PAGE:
WH Task Force Coordinator Deborah Birx Highlights Potential Good News for Italy and US in Virus Fight

AP Photo/Evan Vucci

President Donald Trump listens as Dr. Deborah Birx, White House coronavirus response coordinator, speaks during a press briefing with the coronavirus task force, at the White House, Tuesday, March 17, 2020, in Washington. (AP Photo/Evan Vucci)


Italy has been having a difficult time having the most counts the highest mortality rate from the Wuhan coronavirus, at last check, 10%, with 7503 deaths out of 74,386 diagnosed cases. Now whenever we’re talking about “mortality rate” we’re saying deaths over diagnosed cases. It’s probably always lower by a lot because we can’t measure the undiagnosed cases. But that rate is still over other countries at this point.

Now, as we have reported, there are a variety of reasons for why it’s hit Italy hard, among them a concentrated elderly population, already overwhelmed national health care system, a direct connection with Wuhan with many people traveling back and forth to the area of Italy hardest hit.

Although that’s very troubling, Dr. Deborah Birx, the response coordinator for the White House Coronavirus Task Force, is saying there have been some positive signs over the last three days, an indication that they may have hit their peak on Saturday and are “flattening their curve.”

Birx spoke with Fox’s Maria Bartiromo on Tuesday and highlighted the development, according to the Washington Examiner.


“We’re looking at the Italy data. I think we’re — we’re encouraged over the last few days to watch the number of deaths starting to decline,” Birx said. “That will be our first indicator that what we put in place and what they put in place in Italy three weeks ago is starting to have — or two weeks ago is starting to have an impact now. Because deaths are a measure of what you did two and three weeks ago, not what you did now.”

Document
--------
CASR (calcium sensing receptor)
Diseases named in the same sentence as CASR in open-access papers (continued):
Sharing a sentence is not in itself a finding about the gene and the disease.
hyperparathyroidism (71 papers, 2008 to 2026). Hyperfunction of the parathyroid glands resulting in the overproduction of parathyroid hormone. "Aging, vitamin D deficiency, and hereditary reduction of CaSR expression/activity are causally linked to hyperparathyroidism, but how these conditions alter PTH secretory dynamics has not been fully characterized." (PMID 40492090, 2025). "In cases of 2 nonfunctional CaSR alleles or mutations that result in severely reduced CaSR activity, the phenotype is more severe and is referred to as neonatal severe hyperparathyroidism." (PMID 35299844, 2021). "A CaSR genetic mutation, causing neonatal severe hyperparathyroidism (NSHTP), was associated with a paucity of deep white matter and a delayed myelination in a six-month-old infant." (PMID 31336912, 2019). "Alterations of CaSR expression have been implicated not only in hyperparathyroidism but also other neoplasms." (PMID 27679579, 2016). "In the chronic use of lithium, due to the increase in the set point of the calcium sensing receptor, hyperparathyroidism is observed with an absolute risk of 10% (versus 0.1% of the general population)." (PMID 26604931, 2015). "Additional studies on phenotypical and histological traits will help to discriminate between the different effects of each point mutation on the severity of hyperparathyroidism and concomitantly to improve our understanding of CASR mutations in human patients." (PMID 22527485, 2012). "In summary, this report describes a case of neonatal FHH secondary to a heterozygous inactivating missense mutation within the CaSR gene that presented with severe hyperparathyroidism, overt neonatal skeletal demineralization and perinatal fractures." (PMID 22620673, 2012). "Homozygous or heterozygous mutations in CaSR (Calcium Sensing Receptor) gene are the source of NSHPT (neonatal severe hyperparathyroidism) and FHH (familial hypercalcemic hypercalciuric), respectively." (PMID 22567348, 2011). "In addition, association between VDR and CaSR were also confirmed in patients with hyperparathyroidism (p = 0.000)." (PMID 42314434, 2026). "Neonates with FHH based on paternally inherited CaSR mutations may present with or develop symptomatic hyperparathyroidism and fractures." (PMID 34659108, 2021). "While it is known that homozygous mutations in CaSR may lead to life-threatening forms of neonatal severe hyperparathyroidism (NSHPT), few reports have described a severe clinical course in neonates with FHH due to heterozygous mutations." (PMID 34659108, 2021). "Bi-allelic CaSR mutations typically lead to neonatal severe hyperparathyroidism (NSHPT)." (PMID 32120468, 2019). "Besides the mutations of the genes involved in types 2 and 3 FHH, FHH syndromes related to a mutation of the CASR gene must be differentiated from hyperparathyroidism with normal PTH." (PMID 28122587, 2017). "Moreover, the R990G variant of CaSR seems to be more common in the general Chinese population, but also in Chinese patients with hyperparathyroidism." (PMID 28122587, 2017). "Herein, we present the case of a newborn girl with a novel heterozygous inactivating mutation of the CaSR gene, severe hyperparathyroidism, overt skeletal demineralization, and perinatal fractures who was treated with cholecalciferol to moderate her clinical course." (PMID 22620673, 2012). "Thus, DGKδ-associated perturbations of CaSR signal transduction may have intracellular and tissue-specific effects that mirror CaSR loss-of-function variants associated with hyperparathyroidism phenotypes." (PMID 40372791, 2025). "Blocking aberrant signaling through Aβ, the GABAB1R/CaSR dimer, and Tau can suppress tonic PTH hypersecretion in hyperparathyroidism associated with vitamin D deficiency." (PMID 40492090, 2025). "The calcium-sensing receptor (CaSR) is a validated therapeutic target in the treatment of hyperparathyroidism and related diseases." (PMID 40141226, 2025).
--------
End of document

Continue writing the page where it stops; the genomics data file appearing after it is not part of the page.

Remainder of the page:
For the past few days the new deaths and the news cases have begun to slow, they’ve been below the peak on Saturday.

You can see the stats for Italy here in greater detail.

Local health official Giulio Gallera said they might be “beginning to see the light at the end of the tunnel” although he cautioned that it was still “not the time to sing victory.” “Today is perhaps the first positive day we have had in this hard, very tough month,” Gallera explained.


So this may spell good news for us as well, especially given that we have some advantages that Italy didn’t have including not being overwhelmed with national health care, as well as applying social distancing and lockdowns earlier in the progression of the disease.

Birx praised the efforts of Americans to try to comply with all the new dictates to shelter at home to keep people safe.

“I just want to really applaud all the American people who have taken this seriously and understand that although you may not be at the greatest risk, you’re protecting others who may be, and that’s why we have to be in this in solidarity,” Birx said.

Let’s cross our fingers, but that’s certainly sounds good to look forward to.


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